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China cracks down on unauthorized internet connections

By Sijia Jiang

By Sijia Jiang

HONG KONG (Reuters) - China is reinforcing its censorship of the internet with a campaign to crack down on unauthorized connections, including virtual private network (VPN) services, that allow users to bypass restrictions known as the Great Firewall.

The Ministry of Industry and Information Technology said in a notice on its website on Sunday that it is launching a nationwide clean-up campaign aimed at internet service provider (ISP), internet data centrer (IDC), and content delivery network (CDN) companies.

It ordered checks for companies operating without government licenses or beyond the scope of licenses.

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The ministry said it was forbidden to create or rent communication channels, including VPNs, without governmental approval, to run cross-border operations.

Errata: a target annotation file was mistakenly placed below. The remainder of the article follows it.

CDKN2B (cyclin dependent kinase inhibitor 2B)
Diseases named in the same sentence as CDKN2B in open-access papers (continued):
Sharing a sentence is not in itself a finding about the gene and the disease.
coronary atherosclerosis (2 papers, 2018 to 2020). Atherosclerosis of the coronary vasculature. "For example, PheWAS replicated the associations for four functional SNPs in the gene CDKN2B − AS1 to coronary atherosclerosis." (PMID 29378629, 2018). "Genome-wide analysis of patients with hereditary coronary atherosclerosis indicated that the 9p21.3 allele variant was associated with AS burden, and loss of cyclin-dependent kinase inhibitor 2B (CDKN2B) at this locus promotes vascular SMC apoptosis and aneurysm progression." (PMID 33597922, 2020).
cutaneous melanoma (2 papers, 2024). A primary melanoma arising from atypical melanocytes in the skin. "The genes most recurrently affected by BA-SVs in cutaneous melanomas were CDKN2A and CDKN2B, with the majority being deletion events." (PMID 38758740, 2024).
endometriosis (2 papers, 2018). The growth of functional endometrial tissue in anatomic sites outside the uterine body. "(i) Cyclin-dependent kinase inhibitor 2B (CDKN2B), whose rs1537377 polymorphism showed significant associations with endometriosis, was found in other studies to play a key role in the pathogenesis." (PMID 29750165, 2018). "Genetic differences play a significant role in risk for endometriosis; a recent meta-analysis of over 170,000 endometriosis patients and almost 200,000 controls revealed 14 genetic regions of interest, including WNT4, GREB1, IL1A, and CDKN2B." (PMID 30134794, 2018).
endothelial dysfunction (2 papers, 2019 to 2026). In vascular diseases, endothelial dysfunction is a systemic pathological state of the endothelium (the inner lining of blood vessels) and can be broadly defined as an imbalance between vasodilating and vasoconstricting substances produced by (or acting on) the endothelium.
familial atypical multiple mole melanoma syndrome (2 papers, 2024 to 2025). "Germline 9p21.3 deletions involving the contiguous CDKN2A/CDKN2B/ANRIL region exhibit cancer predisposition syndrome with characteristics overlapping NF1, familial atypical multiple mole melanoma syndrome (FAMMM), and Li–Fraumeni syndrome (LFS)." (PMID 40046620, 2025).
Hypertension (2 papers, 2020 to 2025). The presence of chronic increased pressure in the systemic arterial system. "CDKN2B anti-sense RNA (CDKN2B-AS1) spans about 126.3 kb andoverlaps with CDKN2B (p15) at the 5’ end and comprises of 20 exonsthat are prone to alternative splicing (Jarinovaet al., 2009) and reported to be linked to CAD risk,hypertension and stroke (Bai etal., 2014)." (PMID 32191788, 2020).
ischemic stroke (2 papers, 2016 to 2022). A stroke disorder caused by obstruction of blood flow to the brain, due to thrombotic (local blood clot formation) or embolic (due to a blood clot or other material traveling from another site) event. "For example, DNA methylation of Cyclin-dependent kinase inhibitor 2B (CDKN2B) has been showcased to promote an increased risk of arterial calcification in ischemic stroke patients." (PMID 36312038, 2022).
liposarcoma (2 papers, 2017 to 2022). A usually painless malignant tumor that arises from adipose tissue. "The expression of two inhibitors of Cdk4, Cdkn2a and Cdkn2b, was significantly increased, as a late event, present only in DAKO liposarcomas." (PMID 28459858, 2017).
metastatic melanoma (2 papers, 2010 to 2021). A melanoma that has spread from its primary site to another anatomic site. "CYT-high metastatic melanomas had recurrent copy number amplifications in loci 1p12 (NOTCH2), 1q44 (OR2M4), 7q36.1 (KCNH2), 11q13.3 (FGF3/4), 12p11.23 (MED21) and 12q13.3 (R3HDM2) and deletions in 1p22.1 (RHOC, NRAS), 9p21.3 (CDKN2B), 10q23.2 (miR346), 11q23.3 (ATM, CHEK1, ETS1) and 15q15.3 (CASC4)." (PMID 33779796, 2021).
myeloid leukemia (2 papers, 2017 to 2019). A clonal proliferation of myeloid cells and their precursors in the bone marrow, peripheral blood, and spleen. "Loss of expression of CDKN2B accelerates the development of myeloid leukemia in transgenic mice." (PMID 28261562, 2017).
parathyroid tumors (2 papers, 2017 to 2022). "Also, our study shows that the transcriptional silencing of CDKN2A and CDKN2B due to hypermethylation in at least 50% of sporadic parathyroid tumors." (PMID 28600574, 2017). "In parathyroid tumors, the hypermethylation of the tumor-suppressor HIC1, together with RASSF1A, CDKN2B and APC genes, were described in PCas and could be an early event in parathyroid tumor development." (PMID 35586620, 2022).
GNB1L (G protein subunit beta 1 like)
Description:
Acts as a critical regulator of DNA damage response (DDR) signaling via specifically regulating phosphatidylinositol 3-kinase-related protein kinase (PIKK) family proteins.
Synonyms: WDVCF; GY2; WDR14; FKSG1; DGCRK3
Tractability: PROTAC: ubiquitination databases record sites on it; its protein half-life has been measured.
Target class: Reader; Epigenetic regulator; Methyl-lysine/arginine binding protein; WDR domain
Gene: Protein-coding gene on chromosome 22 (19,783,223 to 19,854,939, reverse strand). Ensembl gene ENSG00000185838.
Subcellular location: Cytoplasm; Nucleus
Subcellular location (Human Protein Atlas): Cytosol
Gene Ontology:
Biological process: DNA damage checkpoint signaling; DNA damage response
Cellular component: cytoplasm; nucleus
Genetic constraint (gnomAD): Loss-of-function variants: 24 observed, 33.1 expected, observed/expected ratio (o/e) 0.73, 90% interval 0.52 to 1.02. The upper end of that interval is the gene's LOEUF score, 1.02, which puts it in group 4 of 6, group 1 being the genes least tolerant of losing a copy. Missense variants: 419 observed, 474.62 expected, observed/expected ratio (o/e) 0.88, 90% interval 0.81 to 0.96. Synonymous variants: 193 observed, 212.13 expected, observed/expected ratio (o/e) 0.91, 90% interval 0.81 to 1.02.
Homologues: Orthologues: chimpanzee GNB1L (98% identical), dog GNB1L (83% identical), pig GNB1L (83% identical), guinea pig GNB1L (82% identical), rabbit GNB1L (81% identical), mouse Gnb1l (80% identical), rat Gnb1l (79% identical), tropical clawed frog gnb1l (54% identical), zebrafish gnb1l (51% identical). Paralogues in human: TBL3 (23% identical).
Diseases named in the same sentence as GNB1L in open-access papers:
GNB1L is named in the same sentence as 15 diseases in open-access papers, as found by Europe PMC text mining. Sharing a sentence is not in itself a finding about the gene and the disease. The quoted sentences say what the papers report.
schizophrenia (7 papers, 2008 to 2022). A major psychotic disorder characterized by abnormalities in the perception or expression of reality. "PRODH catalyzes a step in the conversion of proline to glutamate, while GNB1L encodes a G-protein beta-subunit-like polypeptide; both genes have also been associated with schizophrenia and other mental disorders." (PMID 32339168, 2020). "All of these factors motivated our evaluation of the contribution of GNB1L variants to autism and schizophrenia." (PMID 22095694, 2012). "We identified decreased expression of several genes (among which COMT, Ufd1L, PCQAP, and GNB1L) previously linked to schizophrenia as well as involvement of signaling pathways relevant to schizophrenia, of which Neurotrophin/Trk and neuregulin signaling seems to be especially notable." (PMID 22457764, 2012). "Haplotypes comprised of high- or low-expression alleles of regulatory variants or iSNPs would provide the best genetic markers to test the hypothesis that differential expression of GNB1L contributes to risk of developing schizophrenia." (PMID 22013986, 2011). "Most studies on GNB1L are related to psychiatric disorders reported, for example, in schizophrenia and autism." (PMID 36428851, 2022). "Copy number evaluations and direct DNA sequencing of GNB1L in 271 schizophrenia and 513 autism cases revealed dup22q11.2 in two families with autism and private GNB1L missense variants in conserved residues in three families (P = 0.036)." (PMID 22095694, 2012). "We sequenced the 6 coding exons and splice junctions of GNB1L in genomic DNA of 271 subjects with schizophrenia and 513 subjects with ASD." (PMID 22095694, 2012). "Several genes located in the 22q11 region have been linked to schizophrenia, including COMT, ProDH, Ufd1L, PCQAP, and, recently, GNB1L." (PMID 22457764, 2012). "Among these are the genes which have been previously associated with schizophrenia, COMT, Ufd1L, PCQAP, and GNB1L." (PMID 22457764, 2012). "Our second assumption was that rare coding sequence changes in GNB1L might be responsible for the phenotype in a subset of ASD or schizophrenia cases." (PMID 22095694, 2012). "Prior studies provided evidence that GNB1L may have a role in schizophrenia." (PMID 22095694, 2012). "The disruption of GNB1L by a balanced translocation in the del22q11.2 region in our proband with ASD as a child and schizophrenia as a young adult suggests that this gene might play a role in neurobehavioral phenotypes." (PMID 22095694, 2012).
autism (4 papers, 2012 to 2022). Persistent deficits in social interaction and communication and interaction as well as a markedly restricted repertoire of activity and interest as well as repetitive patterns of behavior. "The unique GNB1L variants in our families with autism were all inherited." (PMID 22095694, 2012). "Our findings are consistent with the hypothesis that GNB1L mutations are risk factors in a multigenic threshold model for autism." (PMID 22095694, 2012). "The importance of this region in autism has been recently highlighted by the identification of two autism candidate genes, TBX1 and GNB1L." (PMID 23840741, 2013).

VPNs can be used to gain access to blocked websites.

China has the world's largest population of internet users - now at 731 million people - and is home to some of the biggest internet firms such as Tencent Holdings, Baidu Inc and Alibaba Group Holding.

The government also aggressively censors the internet, blocking many sites it thinks could challenge the rule of the Communist Party or threaten stability, including sites such as Facebook and Google's main search engine and Gmail service.

The ministry asked telecoms infrastructure providers to verify their clients' use of network resources.

Authorities have launched numerous operations to combat illegal online behavior, from pornography to gambling.

(Reporting by Sijia Jiang; Editing by Robert Birsel)

 
 
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